14.3
Attribution of trends in rising nighttime temperatures in the Western US

- Indicates paper has been withdrawn from meeting
- Indicates an Award Winner
Thursday, 8 January 2015: 4:00 PM
122BC (Phoenix Convention Center - West and North Buildings)
Roberto J. Mera, Union of Concerned Scientists, Washington, DC; and D. Rupp, P. W. Mote, and M. R. Allen

The observed rise in nighttime temperatures constitutes a possible signal of human-influenced changes in global climate. The California and Nevada heat waves of 2003 and 2006 were found to have a significant nighttime component, which made the events both deadly and costly for the local population (Gershunov et al. 2009). The present work focuses on attribution of these events by employing a superensemble of the global Hadley Center Atmospheric General Circulation Model 3P (HadAM3P) and Hadley Centre Regional Model (HadRM) simulations from the climateprediction.net (CPDN) experiment, which allows for robust statistical analysis of climate change impacts. CPDN provides an ensemble size large enough to examine the tails of the distribution of climate variables critical for reducing the uncertainty for rare events. The analysis is divided into two sub-regions: California/Nevada (CA/NV) and the Pacific Northwest (PNW), which includes Oregon, Washington and Idaho. Specifically, the present study compares La Nina years [using Nino3.4 as a proxy for El Nino/Southern Oscillation (ENSO)] during the decade of the 2000s and the 1960s, in which anthropogenic greenhouse gases were not thought to have had as large an influence. La Nina years during the June-July-August (JJA) period are chosen because low temperatures are highly-affected by ENSO in the model runs, with La Nina years being markedly warmer than El Nino years (1C for CA/NV and 0.5C for PNW). In contrast, there is no difference in maximum temperatures between ENSO phases for either domain. Also, it is found that the Pacific Decadal Oscillation (PDO) only has a marginal influence in low temperatures for the PNW (0.1C) between positive and negative phases, and does not affect low temperatures for CA/NV nor high temperatures for either domain. Variables computed for JJA include the lowest and highest daily temperature in a month, monthly low and high average temperatures, the mean monthly temperature, and the highest 5-day mean temperatures and wet bulb globe temperature (WBGT) in each month. The lowest daily temperature in a month is chosen as a proxy for shrinking diurnal range due to the constraint in available variables in the climate model output. The lowest daily temperature in a month for JJA is found to be over 1C warmer for La Nina years in the 2000s compared to the 1960s over PNW for short return periods (5-10 years) and also 1C warmer for CA/NV for longer return periods (10-100 years). The 5-day WBGT, a crucial variable for healthcare concerns during heat waves displays a marked rise in magnitude and a strong positive shift in frequency from the 1960s to the 2000s. However, unlike the observed heat waves of the 2000s, the moisture component (vapor pressure) is not as high a contributor. It is argued that the strong rise in nighttime temperatures and shortening of the diurnal range can be attributed to increasing greenhouse gas concentrations.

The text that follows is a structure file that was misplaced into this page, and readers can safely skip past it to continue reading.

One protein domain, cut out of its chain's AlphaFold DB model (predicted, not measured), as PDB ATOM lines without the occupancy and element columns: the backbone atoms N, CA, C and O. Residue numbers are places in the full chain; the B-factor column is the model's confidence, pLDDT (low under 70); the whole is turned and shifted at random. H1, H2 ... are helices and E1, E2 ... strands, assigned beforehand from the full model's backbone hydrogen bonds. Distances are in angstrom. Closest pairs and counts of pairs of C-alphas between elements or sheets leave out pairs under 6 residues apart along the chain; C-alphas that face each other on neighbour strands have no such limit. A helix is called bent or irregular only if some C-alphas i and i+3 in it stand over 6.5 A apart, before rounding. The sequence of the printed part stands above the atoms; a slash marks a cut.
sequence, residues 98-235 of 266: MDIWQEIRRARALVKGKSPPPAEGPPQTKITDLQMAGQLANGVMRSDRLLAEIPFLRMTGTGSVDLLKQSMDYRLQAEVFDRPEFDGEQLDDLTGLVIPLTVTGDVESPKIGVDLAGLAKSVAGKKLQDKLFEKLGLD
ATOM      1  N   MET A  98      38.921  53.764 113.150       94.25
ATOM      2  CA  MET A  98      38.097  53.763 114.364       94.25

Gershunov, A., D.R. Cayan and S.F. Iacobellis, 2009: The Great 2006 heat wave over California and Nevada: Signal of an Increasing Trend. J. Climate., 22(23), 6181-6203.